Re: "Modern Fortran Explained": announcement
- From: "Colin Watters" <boss@xxxxxxxxxxxxx>
- Date: Tue, 29 Mar 2011 18:09:47 +0100
"Daniel Carrera" <daniel@xxxxxxxxx> wrote in message
On 03/28/2011 04:18 PM, Beliavsky wrote:
If I were teaching programming to someone interested in physics or
engineering, I might start with a Python (with the SciPy package) or
I'm not a fan of Python's syntax, or SciPy's separation of matrices vs
narrays. So I'd vote for Octave.
I wish there was an Octave-like interactive program with a slightly more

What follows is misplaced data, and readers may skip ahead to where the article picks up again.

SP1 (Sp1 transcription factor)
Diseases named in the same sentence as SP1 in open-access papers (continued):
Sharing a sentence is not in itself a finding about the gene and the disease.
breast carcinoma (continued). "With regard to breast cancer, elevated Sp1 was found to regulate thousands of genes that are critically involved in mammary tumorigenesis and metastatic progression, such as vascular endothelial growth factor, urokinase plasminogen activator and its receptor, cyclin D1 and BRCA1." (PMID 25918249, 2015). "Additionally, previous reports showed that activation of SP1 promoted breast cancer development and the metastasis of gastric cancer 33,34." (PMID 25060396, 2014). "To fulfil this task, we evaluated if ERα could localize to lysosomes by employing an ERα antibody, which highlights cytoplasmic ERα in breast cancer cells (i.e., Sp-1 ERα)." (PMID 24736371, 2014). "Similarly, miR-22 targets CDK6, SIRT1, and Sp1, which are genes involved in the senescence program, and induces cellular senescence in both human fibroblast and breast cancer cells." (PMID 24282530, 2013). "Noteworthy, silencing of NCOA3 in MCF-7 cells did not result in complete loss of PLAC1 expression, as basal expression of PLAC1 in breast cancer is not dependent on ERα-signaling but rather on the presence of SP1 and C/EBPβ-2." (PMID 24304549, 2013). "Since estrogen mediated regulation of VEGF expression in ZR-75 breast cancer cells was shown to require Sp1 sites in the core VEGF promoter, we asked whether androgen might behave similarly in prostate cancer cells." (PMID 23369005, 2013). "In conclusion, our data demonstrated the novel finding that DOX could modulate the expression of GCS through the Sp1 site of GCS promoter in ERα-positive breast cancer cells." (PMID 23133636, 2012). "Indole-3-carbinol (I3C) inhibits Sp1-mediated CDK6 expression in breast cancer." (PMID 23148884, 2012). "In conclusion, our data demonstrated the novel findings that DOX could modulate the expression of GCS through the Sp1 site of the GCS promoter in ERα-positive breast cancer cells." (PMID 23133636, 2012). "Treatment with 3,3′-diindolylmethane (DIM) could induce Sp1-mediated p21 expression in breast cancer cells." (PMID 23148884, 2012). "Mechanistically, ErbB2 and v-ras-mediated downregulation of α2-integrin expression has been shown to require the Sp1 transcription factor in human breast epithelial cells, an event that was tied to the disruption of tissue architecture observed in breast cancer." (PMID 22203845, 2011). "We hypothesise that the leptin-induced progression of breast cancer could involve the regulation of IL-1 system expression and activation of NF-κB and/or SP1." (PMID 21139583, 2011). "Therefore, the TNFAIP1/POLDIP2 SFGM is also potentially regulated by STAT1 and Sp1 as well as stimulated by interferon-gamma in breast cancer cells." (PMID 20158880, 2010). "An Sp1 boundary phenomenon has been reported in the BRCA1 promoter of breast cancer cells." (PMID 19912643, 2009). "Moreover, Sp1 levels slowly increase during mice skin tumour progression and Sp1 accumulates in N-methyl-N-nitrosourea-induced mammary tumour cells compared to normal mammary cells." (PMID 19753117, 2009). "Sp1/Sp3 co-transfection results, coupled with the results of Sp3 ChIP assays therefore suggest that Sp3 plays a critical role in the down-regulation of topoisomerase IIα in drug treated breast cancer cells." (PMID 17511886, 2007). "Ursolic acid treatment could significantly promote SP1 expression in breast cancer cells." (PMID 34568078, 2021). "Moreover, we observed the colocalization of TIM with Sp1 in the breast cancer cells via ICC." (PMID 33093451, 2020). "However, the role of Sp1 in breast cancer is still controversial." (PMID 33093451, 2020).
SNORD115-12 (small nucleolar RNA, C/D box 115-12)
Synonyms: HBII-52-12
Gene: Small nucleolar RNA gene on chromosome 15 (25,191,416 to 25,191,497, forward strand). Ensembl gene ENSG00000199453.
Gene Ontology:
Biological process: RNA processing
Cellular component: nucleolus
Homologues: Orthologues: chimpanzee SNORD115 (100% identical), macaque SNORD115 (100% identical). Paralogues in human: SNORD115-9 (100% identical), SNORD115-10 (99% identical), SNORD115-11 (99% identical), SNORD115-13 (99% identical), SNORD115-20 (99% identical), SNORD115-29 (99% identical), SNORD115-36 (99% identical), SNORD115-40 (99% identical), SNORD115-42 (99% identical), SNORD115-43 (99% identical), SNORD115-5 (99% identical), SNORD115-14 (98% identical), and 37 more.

One such book is "Python Scripting
for Computational Science" (2008) by Hans Petter Langtangen, but the
Fortran code in that book uses the F77 style, because that's what the
Python wrapping tools in the book handle...
I've been thinking lately about how I would design a course on scientific
computing that taught Fortran. My first goal would be to force everyone
to use strictly modern Fortran, and I think you can do that with only
three simple rules:
1. The program must compile without warnings with gfortran -std=f2008
2. *ALL* procedures must be in modules.
3. Every module must start with "implicit none".
4. The COMMON statement is forbidden.
Email: my qname at domain dot com
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